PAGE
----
Eventually, I began to realise who she really was, but just couldn't bring myself to quite believe it. Vera Lynham had given me the responsibility of interviewing new Managers with her, helping to employ many. On one occasion, we had to travel to my old home town of Fareham, sitting in a cafe in the shopping centre preparing questions, when she asked for my opinion on a position that had just arose in the area, that of mentor for new Managers. Three people had applied for the position; Dan and Hayley from Hythe and Petula from our Romsey shop; she asked me who I would choose. Immediately I mentioned Hayley; I had heard good reports about her and thought she would be perfect for the job. As soon as I communicated her name, Vera looked up from her notes, scowling at me. 'I would never employ her, she has too many issues, that rule her out. Not even in the running!' I was so shocked at how she spoke about a colleague, stopping all discussion in its tracks, informing me of sensitive information, that I certainly can't print on my blog. As I know now, these two feisty women were at logger heads, constantly, battling one another, working against each other, trying to ruin reputations. These two were very similar individuals; it was likely they were both sociopathic in their behaviour.
As I became ill, through the negligence of Oxfam and growing attacks by Vera, I was signed off work. I was persuaded to take action against Mrs Lynham by Head Office and of course Hayley, who helped myself and my partner draft a series of complaints against this woman, speaking up on our behalf when she could. Hayley was put in place to help me and Darrell, because she was a thorn in Vera's side, a person who was her equal and match and like her had no morals when trying to destroy another person. They both had no conscience, they were both sociopaths, used by Oxfam to try and discredit each other, in order to remove Vera from the organisation she worked for; after all the only match for a sociopath is another sociopath. At the time I found it all very odd, confusing behaviour; today I can understand why everything happened as it did.
The photograph above is a depiction of Vera, as I saw her in my dreams. When I became aware of who or rather what she was, I frequently experienced nightmares and still do to some extent, This 'BLOODY WOMAN' would haunt me day and night. She was a dangerous individual, who had complete control over me, for many years and I never knew it, she will always be there, waiting to finish the job she started.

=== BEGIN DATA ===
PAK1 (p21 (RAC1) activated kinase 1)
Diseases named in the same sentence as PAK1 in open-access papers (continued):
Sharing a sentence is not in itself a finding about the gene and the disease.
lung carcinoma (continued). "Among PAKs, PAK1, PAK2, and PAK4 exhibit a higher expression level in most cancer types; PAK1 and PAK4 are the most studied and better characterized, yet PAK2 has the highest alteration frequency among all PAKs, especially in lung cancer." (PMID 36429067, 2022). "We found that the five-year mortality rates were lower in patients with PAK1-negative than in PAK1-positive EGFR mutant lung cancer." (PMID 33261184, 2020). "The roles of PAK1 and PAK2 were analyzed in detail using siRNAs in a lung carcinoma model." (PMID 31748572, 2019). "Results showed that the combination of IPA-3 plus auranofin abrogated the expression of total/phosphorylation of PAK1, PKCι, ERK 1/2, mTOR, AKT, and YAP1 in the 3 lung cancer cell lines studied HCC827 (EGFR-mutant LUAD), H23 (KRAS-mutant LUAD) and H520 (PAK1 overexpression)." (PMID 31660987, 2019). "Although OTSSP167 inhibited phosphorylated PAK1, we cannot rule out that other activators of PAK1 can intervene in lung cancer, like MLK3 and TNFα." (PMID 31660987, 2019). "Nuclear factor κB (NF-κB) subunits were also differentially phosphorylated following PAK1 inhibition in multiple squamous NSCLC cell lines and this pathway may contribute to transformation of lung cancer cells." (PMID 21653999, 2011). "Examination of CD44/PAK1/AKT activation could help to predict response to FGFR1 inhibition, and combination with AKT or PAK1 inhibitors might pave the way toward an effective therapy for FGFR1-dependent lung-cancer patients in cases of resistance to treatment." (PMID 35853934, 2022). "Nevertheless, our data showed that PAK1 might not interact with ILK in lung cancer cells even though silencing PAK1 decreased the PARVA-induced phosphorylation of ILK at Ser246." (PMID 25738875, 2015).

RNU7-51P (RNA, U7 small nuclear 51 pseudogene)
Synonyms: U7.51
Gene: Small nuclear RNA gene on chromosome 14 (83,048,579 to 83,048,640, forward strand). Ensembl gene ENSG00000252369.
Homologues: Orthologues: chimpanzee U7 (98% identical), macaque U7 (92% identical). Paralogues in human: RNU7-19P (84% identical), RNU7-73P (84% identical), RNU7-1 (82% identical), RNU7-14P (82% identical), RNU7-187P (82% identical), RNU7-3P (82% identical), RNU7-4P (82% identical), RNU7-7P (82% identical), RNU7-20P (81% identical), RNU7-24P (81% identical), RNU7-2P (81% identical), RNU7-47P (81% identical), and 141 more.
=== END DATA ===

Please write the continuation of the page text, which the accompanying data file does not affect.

Writing about my experiences with Vera at the time, when I was removed from work was a difficult undertaking, to say the least. I was still employed by Oxfam and didn't know whether or not I would continue working for them in the future; what I was doing, was a sackable offence. I came up with the name Verruca Almond, the carer, who cared a little too much. just like Vera had claimed, looking out for me, attentive towards my needs. Vera became a great tool for offloading my anger and frustration, putting a lighthearted spin on a situation that was horrendous and horrific in nature.
My housemate at the time, Jay, who also worked for Oxfam would dress up in a ginger wig and thick glasses, he was the spitting image of my nemesis and we would come up with the most bizarre stories associated with this wicked woman. Anyone who knew her, would be under no illusion about whom we were referring.
Many people from our region did read my first and second blog, many still do, following my life, living in Spain away from the ghosts of the past. I was contacted by numerous colleagues who understood just who Vera was, through my muses, stories and recollections. I was a person who had suffered at her hands, but used my writing and Vera to overcome my difficulties.
Vera still pops up from time to time, contacting me when she can; you can of course read all about her, in the Verruca Almond section of this blog. Vera Lynham, my sociopathic boss, will always be in my life because of the crimes she committed. Vera, helps ease the trauma and deal with the pain she caused, because we still need each other; everyone needs someone like Vera in their life; she and others like her are a warning to all of us, to pick those we associate with wisely!
I first started writing about Verruca Almond, in my fist blog Bipolarcoaster. Verruca was a parody of my then boss Vera Lynham; the woman responsible for bullying, harassment, homophobia, lies and attacks against myself, my partner and other good members of staff. I created Verruca as a tool to offload my frustration and anger at the time and it worked.